View From the Bycars
At half-time yesterday it looked as though Mark Grew`s statement that there was 'no crisis at Vale Park` would come back to haunt him. If Vale needed three more wins to guarantee safety in League 1 before yesterday`s game, Carlisle United at home looked like one of the most winnable. For the first thirty-six minutes the performance of Graham Kavanagh`s ragbag collection of loanees and re-treads did nothing to suggest that this was an unfair assessment.
Mr Kavanagh set his team up conservatively, to be solid and 'get something` on the break or from a set piece. He clearly had not studied Vale`s recent games, when every team that had a go at us won. Even though Vale were abysmal again it was difficult to see Carlisle scoring. But this is to underestimate Vale`s capacity to gift goals, which at the moment looks like the gift that cannot stop giving. On thirty-six minutes Griffith gave away a cretinous foul on a Carlisle player, who was near the touchline with his back to goal, thirty yards out. A totally unthreatening situation was turned into a potentially threatening free-kick. The ball was whipped in to the far post. Pope had tracked back with the overweight Meppen-Walter, but failed to pick him up in the box, leaving the defender unmarked and with a simple header, which he duly buried. This was symptomatic of the goals that Vale have been conceding.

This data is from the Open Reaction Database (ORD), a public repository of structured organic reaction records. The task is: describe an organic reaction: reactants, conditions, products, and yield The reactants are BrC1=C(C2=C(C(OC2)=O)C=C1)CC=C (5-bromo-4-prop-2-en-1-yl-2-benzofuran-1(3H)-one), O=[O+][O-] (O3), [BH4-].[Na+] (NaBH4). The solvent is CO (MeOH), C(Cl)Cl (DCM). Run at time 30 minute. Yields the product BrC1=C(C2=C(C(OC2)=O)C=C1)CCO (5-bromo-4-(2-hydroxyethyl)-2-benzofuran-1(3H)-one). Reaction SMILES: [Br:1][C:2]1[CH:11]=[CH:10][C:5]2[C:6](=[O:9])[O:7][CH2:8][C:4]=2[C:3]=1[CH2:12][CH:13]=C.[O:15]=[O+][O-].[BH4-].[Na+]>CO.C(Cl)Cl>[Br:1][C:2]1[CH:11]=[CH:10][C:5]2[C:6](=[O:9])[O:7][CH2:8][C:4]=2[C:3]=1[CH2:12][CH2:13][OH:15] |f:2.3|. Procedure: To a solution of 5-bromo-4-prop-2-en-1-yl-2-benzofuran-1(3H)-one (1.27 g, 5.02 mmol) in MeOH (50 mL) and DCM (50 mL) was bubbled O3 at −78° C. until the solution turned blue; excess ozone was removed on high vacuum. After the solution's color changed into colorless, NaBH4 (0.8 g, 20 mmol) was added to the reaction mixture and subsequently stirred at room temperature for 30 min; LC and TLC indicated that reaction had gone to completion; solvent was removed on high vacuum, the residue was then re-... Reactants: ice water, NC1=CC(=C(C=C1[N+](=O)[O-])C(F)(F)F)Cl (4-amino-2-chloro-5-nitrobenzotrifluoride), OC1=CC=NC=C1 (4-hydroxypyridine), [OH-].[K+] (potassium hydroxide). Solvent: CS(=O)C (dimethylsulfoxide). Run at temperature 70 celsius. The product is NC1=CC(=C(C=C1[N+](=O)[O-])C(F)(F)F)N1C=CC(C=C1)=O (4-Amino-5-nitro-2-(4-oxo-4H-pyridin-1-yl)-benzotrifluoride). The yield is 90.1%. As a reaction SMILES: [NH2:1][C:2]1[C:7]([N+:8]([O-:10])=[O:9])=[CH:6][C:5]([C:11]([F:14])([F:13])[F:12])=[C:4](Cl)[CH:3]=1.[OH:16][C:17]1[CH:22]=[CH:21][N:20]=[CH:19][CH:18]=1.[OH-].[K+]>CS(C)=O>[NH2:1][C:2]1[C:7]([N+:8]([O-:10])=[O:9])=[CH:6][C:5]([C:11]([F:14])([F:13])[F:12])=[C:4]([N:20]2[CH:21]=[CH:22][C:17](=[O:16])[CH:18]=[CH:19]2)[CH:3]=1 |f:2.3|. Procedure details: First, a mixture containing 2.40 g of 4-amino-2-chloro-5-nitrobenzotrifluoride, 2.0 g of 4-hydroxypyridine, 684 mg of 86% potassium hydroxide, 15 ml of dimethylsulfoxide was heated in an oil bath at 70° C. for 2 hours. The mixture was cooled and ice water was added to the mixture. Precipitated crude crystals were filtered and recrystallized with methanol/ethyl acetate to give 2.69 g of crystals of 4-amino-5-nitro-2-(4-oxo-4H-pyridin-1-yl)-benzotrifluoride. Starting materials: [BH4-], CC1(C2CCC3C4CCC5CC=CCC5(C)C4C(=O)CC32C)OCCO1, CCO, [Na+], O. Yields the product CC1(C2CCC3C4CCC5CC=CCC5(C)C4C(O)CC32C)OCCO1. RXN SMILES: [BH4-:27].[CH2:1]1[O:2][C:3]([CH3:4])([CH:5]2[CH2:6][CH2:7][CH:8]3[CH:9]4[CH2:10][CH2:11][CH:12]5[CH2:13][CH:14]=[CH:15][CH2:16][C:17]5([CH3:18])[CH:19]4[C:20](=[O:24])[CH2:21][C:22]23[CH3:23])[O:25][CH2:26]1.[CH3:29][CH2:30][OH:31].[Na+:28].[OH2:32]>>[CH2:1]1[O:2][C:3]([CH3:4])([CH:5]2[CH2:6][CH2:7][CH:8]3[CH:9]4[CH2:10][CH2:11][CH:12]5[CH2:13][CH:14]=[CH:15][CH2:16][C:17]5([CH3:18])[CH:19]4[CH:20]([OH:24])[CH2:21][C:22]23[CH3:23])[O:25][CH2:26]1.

Mr Adams may agree with his Assistant Manager that there is no crisis, but his team selections make it apparent that he knows there is a problem. Unfortunately, whenever he makes a change of personnel, especially in midfield, the players who come in perform just as badly as the ones who he leaves out. Other than the excellent Duffy (my Man of the Match), Robertson and Neal, no Vale player did well in the first half. Chimbonda, who I had always dismissed as an overpaid sulker, had Pope in his pocket. Williamson was conspicuous only by his inconspicuousness. Even Grimmer struggled, despite Amoo having always to turn on to his right foot. Birchall did nothing to suggest that he has been underused this season.
The second half started no better. Carlisle might have scored twice in the first ten minutes, but Neal kept us in the game and with substitutes lining up to come on Williamson picked the ball up in Carlisle`s right hand corner, turned, ran into the box, twisted and turned again leaving two Carlisle defenders bemused, and smashed the ball into the net at the near post. The substitutes sat down. This goal changed the game. Williamson became a different player. His surging runs created space for Pope and Myrie-Williams. Suddenly, Chimbonda was like the little Dutch boy trying to stop the dyke from breaking single-handedly. A second goal looked inevitable. Myrie-Williams finally found a pinpoint cross from which Pope produced a conclusive header. Although the rest of the game was not without alarms, Vale saw it out reasonably professionally. For this relief, much thanks.